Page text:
Thursday, October 27, 2011

HR Training Updates

Been a while since I posted so here's a little summary in chronological order:

Saturday morning I was back at the Parker Rec Center to my swimming MHR test. Since my FR305 is not water proof (at least in any practical sense for swimming) and since ANT+ heart rate straps have a range of something like three inches in the water, this one had to be done without that.

Per the method described in Heart Rate Training, I began with a 500 meter warm up at a moderate pace. It was a nice opportunity to work solely on technique with no concern for speed. Once that was done, I began a series of 100 yard swims as fast as I could with 30 seconds rest in between. At the end of the third set, I took my heart rate which turned out to be 145 bpm.  Like my other tests, I was thoroughly exhausted at the end so I'm fairly confident I'm hitting the max.

Since then I've been doing the running and biking in Z1 and I have to admit it seemed easy. Too easy in fact. Today on my run, less than 10 minutes in, I just knew I was not getting a good reading. I was barely jogging and was jumping into Z2. Something I re-read in the book stuck with me. Monitors get artificially high readings from friction. Like the friction you get when your monitor is moving up and down on your chest. My guess (though not proven) is that the friction is creating a small static-electric charge that it is in turn interfering with the monitor's ability to read the electrical activity of the heart. So I stopped, tightened the strap up and voila, no more problem.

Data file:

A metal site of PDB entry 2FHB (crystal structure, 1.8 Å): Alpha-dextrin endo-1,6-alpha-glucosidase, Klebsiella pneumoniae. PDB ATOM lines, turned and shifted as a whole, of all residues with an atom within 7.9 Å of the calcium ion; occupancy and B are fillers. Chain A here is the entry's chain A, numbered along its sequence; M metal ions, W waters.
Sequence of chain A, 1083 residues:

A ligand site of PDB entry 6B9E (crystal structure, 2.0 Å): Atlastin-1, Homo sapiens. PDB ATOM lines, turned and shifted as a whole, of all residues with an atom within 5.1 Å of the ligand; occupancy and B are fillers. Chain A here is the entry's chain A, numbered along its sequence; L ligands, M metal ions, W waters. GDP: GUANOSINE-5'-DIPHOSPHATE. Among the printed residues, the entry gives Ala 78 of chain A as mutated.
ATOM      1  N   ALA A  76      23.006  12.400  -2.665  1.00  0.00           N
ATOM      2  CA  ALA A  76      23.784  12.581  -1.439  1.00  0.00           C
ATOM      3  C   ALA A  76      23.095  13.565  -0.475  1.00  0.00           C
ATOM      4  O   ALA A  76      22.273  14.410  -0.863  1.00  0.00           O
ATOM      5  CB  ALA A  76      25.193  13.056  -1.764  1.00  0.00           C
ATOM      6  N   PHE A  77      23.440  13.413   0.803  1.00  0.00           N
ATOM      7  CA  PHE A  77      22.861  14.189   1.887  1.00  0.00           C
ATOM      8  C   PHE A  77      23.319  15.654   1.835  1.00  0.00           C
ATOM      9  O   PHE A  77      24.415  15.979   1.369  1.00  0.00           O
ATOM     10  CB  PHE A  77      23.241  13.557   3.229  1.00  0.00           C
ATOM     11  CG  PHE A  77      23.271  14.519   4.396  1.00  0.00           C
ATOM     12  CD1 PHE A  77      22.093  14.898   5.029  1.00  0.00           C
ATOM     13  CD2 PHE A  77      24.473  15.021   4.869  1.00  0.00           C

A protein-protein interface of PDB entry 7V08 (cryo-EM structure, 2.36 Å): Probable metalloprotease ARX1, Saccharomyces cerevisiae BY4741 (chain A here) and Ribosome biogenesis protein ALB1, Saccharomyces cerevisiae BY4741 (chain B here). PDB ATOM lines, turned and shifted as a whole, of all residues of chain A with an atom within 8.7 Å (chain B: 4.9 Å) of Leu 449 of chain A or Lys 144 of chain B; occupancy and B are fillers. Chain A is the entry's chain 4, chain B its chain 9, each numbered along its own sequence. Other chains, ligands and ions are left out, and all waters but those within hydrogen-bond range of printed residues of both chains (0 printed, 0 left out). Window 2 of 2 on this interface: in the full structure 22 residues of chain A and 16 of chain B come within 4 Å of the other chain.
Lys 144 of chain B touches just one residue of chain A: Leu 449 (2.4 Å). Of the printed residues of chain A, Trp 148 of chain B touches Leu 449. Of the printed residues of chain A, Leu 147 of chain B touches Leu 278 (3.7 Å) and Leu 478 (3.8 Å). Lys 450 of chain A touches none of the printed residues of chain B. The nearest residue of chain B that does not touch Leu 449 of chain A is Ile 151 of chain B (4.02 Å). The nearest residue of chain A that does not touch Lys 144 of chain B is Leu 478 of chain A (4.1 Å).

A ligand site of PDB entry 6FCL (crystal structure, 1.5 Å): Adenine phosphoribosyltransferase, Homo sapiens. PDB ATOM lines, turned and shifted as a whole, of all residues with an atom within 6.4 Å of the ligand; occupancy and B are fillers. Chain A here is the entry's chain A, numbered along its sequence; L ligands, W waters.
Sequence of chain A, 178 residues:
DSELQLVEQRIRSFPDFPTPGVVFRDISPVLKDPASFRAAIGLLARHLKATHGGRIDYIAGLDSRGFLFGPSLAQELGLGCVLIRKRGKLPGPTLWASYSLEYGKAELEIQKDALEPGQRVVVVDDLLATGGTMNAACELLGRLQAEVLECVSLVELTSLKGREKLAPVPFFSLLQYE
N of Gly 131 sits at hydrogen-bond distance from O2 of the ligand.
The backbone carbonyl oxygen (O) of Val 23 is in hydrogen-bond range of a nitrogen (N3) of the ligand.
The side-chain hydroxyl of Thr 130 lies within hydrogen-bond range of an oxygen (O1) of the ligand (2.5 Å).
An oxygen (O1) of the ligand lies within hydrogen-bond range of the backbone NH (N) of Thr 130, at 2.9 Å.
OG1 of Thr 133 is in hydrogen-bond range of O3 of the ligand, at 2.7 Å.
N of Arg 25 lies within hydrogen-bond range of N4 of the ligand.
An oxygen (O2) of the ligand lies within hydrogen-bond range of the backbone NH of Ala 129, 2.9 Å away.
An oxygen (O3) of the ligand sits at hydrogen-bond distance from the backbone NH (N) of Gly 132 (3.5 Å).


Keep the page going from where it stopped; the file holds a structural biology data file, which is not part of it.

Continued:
Once that was done, I made the run a little more interesting by employing the fartlek method of training. What? No not that! It's Swedish and roughly translates to "speed play." I cycled between 60% and 75% of my MHR. That works much better now that I have good readings. As you can see below, the data smoothed out once I tightened the strap:

The rest of the variability is the fartleking.

I'm looking forward to a long ride on Saturday, my first in a very long time.  More on that plus my plans for a late-fall/early-winter half marathon in a future post.

Thanks for reading.

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